This post is part of a series on the Indian elections.
In the grand tradition of Jon Stewart, the British comedian John Oliver has skewered American television’s priorities in his new show, Last Week Tonight. His acerbic eight minute bit on the Indian elections—elections historic in scale, with an electorate of 815 million voters and big issues at stake—gets many things right, most importantly, U.S. television’s focus everywhere else. (And even, hilariously, the sad fact of a Fox News segment last week covering not, say, the April 17 fifth phase of India’s elections in which 195 million people went to vote, but instead a ludicrous feature about a leopard on the loose causing panic in India).
I’d like to note first that U.S. print news and their web properties are doing a terrific job covering the largest election in world history as it stretches across its five-week, nine-phase operation. The New York Times, Washington Post, Wall Street Journal and Los Angeles Times, have been covering important moments across the country as various states cast their votes, and the additional content offered through the Times’ IndiaInk blog and the Journal’s India Real Time blog are fabulous. Both include a wide variety of dispatches from their correspondents and contributors.
And let me not overlook the always-thoughtful Charlie Rose, who devoted half a program—all talk, all substance—to a stellar panel previewing the Indian elections at the end of March. But I’m hard pressed to find any other sustained focus on U.S. television, on any channel, over the past several weeks. Charlie Rose’s discussion stands in sharp contrast to the litany of errors contained in the McLaughlin Group segment ridiculed by Oliver (in which McLaughlin asks why the Indian elections should concern us, since “they’re not even in our hemisphere”).
Of course, when the national elections kicked off on April 7 there were short spots on many channels highlighting that news, but just as Oliver said, not that much afterwards. While I can imagine it might be hard to devote substantial focus to India on an ongoing basis over a five-week period, the limited attention to India particularly in comparison to coverage of Ukraine or flight MH370 does seem striking.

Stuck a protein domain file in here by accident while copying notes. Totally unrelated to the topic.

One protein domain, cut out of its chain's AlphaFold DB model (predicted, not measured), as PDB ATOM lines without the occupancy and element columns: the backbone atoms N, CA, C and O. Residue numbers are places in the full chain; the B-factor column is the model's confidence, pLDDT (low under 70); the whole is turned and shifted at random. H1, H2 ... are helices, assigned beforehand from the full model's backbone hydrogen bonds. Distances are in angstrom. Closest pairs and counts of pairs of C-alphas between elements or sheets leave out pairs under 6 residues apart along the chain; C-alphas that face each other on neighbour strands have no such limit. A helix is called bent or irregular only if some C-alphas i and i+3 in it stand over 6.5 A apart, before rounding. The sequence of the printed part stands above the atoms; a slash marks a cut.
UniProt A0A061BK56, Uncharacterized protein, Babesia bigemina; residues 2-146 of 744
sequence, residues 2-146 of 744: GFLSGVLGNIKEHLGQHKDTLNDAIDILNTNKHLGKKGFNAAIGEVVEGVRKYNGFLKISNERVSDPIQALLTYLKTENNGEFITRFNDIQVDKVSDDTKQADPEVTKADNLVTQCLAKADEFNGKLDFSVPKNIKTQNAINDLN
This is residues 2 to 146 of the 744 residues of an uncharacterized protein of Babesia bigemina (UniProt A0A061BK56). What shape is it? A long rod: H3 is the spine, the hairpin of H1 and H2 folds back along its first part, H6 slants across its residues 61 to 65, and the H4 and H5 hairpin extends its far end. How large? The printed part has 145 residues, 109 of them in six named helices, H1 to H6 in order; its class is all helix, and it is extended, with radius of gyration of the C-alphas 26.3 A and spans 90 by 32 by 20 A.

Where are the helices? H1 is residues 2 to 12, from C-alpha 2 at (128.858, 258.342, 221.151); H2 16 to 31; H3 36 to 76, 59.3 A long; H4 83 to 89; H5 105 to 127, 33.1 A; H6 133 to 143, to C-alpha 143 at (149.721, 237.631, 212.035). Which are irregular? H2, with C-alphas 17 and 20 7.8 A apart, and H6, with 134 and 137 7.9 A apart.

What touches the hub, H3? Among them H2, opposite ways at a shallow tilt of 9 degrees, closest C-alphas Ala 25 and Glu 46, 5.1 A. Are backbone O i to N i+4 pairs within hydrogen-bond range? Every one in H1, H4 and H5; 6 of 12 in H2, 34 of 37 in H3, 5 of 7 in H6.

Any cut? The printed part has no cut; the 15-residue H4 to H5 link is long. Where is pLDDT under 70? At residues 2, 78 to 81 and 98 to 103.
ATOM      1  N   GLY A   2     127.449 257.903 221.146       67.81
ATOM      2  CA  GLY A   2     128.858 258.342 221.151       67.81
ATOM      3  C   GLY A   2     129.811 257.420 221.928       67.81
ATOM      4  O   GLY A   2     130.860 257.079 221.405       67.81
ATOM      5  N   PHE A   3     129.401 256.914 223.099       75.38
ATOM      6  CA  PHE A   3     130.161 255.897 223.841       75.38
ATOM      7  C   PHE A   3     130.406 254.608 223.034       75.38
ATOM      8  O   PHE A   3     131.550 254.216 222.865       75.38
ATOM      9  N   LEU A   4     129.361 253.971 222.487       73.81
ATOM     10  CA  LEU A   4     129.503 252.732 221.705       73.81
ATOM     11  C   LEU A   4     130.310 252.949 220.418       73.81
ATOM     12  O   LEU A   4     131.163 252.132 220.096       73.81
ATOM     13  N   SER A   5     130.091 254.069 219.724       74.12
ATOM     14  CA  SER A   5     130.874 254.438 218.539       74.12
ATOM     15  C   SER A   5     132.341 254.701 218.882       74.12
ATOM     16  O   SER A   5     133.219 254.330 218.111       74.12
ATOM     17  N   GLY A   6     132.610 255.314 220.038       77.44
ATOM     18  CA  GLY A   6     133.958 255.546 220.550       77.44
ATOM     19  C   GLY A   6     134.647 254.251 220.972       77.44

What Oliver captures is the larger problem situating India within U.S. global attention. Americans tend to look to the immediate south (Mexico), or to Europe and the Middle East, when we think about the world. And when Americans think about Asia, that has more typically connoted East Asia due to our longer history with China, Japan, Korea, and Southeast Asia. This stands in sharp contrast to the British connotation of “Asia,” in which the entirety of the Indian subcontinent features equally prominently.
We see this emphasis reflected in patterns of language study in the United States as well, as helpful a metric as any since the data can be measured over time and in comparison to other languages. Even despite increases in the study of Indian languages in the United States over the course of the past decade, the numbers are still small compared with more commonly studied languages, including Asian languages:
The above table provides the most comprehensive data available, but it can be summarized by saying that the total enrollments in all Indian languages combined (3,929 in 2009) account for less than half those of Korean, and a mere fraction of more commonly taught languages (6.5% of Chinese, 1.8% of French, and just 0.46% of Spanish). What we’re familiar with shapes what we pay attention to, naturally.
This is all to say that we’ve still got some work to do in the United States in making the world’s largest democracy more front and center in our discussions about global affairs, a larger part of what we study, and a much greater part of our media coverage. As India’s elections move into their final phases, with results announced on May 16, there’s still two weeks to get this right.
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